Tricuspid atresia is a type of congenital heart disease in which the tricuspid heart valve is missing or abnormally developed. The defect blocks blood flow from the right atrium to the right ventricle.
Causes, incidence, and risk factors
Tricuspid atresia is an uncommon form of congenital heart disease that affects about 5 in every 100,000 live births. Twenty percent of patients with this condition will also have have other heart problems.
Normally, blood flows from the body into the right atrium, then through the tricuspid valve to the right ventricle and on to the lungs. If the tricuspid valve does not open, the blood cannot flow from the right atrium to the right ventricle. Blood ultimately cannot enter the lungs, where it must go to pick up oxygen (become oxygenated).
Infants with tricuspid atresia generally are cyanotic (bluish discoloration of skin) and easily become short of breath.
Signs and tests
This condition may be discovered during routine prenatal ultrasound imaging or when the baby is examined shortly after birth. Cyanosis is present from birth. A heart murmur is often present at birth and may increase in loudness over several months.
Tests may include the following:
Once the diagnosis is made, the baby will be admitted to the neonatal intensive care unit (NICU). A breathing machine (ventilator) may be needed to help the baby breathe. A medicine called prostaglandin E1 is used to maintain circulation of blood to the lungs.
The condition always requires surgery. If the heart is unable to pump enough blood out to the lungs and rest of the body, the first surgery usually occurs within the first few days of life. In this procedure, an artificial shunt is inserted to maintain blood flow to the lungs. In some cases, this first surgery is not necessary.
Afterwards, the baby usually goes home. The child will need to take one or more daily medicines and be closely followed by a pediatric cardiologist, who will determine when the second stage of surgery should be done.
Stage II of the operation is called the Glenn shunt or Hemifontan procedure. This procedure connects half of the veins carrying blue blood from the upper half of the body directly to the pulmonary artery. The surgery is usually done when the child is between 4 - 6 months of age.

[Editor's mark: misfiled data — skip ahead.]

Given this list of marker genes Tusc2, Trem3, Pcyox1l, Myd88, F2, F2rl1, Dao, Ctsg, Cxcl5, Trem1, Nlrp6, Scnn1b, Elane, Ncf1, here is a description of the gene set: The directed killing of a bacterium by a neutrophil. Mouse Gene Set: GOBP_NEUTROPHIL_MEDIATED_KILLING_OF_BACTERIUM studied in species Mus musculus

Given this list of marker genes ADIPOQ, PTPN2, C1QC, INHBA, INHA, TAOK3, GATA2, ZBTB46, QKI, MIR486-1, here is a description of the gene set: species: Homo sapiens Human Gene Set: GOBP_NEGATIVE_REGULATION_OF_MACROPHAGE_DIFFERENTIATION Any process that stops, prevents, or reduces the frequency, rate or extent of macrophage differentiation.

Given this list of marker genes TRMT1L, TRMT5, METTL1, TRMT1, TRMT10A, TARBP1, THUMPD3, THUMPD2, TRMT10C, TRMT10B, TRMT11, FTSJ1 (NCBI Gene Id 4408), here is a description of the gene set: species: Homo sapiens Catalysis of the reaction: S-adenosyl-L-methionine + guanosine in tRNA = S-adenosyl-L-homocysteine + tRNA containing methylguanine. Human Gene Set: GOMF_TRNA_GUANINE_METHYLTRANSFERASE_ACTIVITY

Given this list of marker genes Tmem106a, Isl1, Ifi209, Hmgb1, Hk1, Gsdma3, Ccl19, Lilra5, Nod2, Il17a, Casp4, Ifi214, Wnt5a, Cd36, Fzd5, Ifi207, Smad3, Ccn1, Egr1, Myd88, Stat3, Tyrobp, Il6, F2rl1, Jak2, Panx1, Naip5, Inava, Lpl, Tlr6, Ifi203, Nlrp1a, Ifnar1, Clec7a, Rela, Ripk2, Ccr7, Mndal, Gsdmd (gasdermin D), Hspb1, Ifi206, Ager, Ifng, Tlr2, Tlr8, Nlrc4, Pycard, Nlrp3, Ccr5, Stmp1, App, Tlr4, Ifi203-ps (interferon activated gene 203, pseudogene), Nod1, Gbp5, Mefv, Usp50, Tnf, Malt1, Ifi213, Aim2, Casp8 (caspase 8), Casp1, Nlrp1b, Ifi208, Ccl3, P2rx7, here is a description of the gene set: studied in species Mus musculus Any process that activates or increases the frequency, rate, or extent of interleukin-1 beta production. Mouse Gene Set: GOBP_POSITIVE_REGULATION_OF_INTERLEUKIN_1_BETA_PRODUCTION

During stage I and II, the child may still appear somewhat blue (cyanotic).
Stage III, the final step, is called the Fontan procedure. The remainder of the veins carrying blue blood from the body is connected directly to the pulmonary artery leading to the lungs, and the left ventricle now only has to pump to the body and no longer the lungs. This surgery is usually performed between the ages of 18 months and 3 years of age. After this final step, the baby is no longer blue (cyanotic).
Some patients may need more surgeries in their 20s or 30s if they develop hard to control arrhythmias or other complications of the Fontan procedure.
In a few hospitals, heart transplantation is considered to be a better alternative to the 3-step surgery process, but there are few donated hearts available for small infants.
Improvement can be expected with most surgical procedures. Unexpected death may occur with heart arrhythmias.
- Irregular, fast heart rhythms (arrhythmias)
- Chronic diarrhea (from a disease called protein loosing enteropathy)
- Heart failure
- Fluid in the abdomen (ascites) and in the lungs (pleural effusion)
- Blockage of the artificial shunt
- Strokes and other neurological complications
- Sudden death
Calling your health care provider
If your infant has new changes in breathing patterns, eats less (decreased feeing), or has skin or mucous membranes that are turning blue (cyanotic), contact your health care provider immediately.
There is no known way to prevent tricuspid atresia.
Zipes DP, Libby P, Bonow RO, Braunwald E, eds. Braunwald's Heart Disease: A Textbook of Cardiovascular Medicine, 8th ed. St. Louis, Mo; WB Saunders; 2007.
Reviewed By: Kurt R. Schumacher, MD, Pediatric Cardiology, University of Michigan Congenital Heart Center, Ann Arbor, MI. Review provided by VeriMed Healthcare Network. Also reviewed by David Zieve, MD, MHA, Medical Director, A.D.A.M., Inc.